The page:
This idiom is used to describe commentary, whether critical or laudatory, that is received by an individual who is receptive and likely to be influenced or take action as a result. Like seeds sown on fertile soil, which are more likely to take root and grow, words that reach “fertile ears” are poised to make a significant impact.
This idiom emphasizes the positive side of openness to criticism and praise, suggesting a readiness to grow and improve. The “ears” in this context symbolize the mental and emotional receptiveness of an individual, relating not just to the physical act of hearing but also to the deeper act of listening with the intent to understand and evolve from the feedback provided.
95. Echoes in One’s Ears
When something “echoes in one’s ears,” it means that the words spoken, whether they are of criticism or praise, linger in the mind of the listener long after they have been said. The phrase suggests that the impact of these words is profound and resonant, much like an echo that continues to reverberate in a space.
The idiom uses the auditory phenomenon of an echo to illustrate how certain comments or feedback can have a lasting effect, encouraging reflection or introspection. This could refer to a piece of advice that continually influences one’s decisions or a compliment that boosts one’s confidence over time.
96. To Fall on Discerning Ears
When criticism or praise “falls on discerning ears,” it is received by someone capable of making fine judgments and who appreciates the nuances in the feedback they are hearing. This phrase indicates that the listener is not only hearing the words but also critically evaluating and interpreting their significance.
Those with “discerning ears” are thought to sift through the noise, extracting valuable insights from what might otherwise be a cacophony of opinions. Much like an experienced music critic can hear the subtleties in a complex piece of music, a person with discerning ears can detect the underlying intentions, truth, and value in a stream of criticism or flow of compliments.
97. To Prick Up One’s Ears At
This means showing increased interest and attention when hearing praise or criticism; it signals heightened alertness, similar to how certain animals, like dogs, will lift their ears when they are more attentive. This idiom draws upon the instinctive reaction as a metaphor for human behavior when we encounter stimulating feedback, be it positive or negative.
The act of pricking up one’s ears suggests an eagerness to engage with what is being said and to dissect the commentary in a way that may lead to personal or professional growth. It underlines the idea that the way we listen can significantly influence the level of impact that words of praise or criticism have on us.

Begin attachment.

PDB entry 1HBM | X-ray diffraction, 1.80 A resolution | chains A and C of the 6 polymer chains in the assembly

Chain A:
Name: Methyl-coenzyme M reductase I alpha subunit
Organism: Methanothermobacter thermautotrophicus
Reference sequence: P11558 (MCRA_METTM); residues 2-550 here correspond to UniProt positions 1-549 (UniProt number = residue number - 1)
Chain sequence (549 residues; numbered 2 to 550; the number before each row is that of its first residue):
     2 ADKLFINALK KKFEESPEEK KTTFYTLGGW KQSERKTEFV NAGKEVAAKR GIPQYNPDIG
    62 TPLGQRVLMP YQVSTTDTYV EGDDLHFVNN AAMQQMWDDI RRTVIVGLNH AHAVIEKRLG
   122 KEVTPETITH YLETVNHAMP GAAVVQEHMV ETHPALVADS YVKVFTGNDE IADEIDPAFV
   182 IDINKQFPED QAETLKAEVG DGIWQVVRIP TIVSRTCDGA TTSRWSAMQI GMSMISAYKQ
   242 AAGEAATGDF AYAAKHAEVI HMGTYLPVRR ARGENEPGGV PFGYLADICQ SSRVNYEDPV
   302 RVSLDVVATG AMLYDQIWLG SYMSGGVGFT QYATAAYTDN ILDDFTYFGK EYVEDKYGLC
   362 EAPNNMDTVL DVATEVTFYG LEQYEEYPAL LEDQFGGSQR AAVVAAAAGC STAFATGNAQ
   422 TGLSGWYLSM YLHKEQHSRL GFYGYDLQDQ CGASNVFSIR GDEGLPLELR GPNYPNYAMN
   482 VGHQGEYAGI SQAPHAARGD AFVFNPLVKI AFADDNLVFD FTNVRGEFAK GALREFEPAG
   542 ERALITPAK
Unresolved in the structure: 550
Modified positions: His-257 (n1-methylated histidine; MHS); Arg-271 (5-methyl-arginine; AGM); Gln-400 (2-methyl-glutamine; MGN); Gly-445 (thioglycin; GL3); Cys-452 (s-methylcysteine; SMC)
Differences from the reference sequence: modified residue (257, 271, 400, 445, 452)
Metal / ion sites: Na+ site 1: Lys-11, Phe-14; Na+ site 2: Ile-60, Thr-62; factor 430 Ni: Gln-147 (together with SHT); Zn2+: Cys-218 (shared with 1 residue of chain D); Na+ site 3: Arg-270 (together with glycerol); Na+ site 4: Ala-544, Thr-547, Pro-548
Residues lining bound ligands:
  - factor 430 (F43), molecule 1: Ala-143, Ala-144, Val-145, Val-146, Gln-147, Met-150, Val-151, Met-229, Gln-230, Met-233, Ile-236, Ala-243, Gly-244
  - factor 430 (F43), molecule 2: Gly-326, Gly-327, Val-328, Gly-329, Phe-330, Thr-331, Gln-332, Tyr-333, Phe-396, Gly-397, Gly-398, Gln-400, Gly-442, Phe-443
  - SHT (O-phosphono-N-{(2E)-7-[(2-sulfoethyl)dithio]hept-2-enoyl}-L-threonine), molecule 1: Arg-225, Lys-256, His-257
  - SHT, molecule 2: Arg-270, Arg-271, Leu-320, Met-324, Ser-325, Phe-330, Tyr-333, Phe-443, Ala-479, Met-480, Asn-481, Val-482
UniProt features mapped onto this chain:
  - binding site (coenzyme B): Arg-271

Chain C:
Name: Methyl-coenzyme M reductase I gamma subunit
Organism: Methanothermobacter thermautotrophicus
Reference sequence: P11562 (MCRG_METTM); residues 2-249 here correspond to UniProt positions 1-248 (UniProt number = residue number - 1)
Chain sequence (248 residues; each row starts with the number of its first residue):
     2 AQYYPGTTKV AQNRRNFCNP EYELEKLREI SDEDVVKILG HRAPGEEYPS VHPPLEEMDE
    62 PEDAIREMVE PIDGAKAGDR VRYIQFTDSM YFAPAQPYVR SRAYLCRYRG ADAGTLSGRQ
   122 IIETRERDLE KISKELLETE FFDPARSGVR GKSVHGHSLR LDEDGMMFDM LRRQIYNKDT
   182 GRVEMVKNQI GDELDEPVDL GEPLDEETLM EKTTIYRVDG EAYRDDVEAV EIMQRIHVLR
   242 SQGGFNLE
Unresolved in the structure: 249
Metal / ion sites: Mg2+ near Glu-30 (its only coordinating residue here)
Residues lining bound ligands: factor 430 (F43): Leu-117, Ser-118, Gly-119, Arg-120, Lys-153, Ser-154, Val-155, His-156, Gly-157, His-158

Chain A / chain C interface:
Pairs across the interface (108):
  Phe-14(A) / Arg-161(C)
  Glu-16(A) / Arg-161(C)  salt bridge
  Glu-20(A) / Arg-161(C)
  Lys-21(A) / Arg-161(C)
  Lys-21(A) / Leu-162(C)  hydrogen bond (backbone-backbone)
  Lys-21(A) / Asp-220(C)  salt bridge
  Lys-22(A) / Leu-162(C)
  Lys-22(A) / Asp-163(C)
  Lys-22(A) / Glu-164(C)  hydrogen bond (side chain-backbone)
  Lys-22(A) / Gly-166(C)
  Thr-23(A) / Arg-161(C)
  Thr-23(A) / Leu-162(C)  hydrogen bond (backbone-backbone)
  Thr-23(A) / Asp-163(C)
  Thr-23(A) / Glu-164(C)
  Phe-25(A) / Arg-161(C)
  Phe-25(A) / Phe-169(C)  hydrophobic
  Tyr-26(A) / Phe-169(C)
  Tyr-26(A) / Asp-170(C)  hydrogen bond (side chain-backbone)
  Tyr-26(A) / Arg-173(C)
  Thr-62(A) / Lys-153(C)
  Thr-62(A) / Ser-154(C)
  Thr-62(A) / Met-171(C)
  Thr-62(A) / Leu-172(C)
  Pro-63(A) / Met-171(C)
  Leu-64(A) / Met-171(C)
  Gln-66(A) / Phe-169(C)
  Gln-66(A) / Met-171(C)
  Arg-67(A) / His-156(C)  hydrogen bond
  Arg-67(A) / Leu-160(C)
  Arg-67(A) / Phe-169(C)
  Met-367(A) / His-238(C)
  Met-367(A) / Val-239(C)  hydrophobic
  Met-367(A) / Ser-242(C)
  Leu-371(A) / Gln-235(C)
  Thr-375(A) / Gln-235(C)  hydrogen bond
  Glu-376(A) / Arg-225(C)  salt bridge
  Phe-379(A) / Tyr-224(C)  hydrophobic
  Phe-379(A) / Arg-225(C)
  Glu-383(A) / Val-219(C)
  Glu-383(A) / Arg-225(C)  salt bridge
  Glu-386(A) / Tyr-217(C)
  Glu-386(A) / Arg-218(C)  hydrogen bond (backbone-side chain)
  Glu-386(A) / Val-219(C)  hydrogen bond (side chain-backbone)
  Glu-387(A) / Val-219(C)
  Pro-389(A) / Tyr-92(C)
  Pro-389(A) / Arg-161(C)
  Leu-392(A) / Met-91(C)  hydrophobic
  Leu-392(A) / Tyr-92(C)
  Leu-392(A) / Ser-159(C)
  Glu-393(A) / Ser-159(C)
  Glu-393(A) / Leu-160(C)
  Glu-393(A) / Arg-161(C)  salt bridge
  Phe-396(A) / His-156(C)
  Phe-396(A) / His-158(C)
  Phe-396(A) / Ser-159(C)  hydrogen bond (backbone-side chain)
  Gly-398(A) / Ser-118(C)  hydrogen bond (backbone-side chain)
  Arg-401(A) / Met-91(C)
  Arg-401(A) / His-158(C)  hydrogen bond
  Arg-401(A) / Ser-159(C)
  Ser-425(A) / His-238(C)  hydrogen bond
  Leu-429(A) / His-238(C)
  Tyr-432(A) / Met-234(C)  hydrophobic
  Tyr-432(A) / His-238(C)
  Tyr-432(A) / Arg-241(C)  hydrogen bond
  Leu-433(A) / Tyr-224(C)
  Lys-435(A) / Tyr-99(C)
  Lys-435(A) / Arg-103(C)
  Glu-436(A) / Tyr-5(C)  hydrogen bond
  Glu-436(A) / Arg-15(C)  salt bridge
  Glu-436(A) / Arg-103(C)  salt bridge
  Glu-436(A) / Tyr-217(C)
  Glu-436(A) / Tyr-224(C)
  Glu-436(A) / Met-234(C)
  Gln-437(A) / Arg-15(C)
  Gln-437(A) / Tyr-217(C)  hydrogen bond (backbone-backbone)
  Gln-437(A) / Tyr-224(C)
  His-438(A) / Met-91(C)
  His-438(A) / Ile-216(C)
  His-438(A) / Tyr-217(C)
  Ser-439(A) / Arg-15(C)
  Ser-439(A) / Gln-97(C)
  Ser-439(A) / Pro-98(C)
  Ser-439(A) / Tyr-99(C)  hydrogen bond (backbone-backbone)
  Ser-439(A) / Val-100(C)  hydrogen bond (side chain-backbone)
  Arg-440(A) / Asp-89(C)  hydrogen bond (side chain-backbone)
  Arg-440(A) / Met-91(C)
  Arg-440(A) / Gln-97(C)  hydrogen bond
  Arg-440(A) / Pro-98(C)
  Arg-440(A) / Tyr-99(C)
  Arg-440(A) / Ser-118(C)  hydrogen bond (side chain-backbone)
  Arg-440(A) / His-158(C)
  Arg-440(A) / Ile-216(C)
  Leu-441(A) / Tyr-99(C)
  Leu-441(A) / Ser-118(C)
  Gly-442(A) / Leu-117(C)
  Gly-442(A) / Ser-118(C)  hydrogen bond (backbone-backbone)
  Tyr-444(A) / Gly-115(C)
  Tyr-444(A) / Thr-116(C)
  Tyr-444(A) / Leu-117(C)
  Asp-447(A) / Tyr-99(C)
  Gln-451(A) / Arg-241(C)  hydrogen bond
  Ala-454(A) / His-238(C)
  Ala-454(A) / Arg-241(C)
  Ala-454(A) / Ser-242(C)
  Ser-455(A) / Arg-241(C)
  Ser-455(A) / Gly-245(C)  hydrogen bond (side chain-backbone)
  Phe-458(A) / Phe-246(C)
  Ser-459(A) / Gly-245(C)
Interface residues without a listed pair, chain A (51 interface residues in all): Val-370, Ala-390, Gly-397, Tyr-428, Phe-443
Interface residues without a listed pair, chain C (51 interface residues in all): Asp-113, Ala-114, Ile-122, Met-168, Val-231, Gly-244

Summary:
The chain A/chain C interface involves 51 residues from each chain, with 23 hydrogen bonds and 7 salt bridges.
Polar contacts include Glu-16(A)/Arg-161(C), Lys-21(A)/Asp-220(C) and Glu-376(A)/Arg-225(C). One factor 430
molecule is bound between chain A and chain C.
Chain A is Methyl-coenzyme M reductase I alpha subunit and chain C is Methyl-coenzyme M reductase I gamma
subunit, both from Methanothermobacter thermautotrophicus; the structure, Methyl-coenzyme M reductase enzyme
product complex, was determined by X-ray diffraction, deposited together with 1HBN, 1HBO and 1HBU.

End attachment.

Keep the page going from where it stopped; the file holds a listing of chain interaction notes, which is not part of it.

98. To Be All Ears to Someone’s Tune
When someone is said “to be all ears to someone’s tune,” it means they are very attentive and receptive to that person’s opinions or judgments, metaphorically tuning their ears specifically to what that individual has to say, whether it be criticism or praise.
The idiom employs a musical metaphor, with the person’s ‘tune‘ representing their unique perspective or the particular message they convey. Just as one might carefully listen to a melody or harmony, adjusting one’s ears to the nuances of the music, so too does the listener aim to capture every note of the speaker’s verbal melody.
99. To Have One’s Ears Singed
This conveys experiencing harsh criticism that feels as if it has metaphorically burned, much like the sensitive tips of the ears being singed by fire. It paints a vivid picture of the intensity of the critique received and suggests that the words are so severe that they leave a lasting impression, echoing the discomfort of a mild burn.
This expression reflects the impact that sharp or biting criticism can have on an individual, not necessarily causing lasting harm but nonetheless being powerful enough to emotionally ‘sting’ and resonate deeply.
100. To Hear on the Quiet
This idiom captures the discreet nature of such exchanges, where the listener’s ears pick up on hints or whispers of feedback that are not broadcast loudly for all to hear. It often pertains to confidential or sensitive information, implying that it is passed along through hushed tones and low-key remarks by those privy to the speaker’s true sentiments.
By focusing on the quiet transmission of words, the phrase emphasizes a more personal and potentially impactful form of communication. It reveals how, sometimes, what we hear in silence or through quiet acknowledgment can be just as influential, if not more so, than what is openly declared.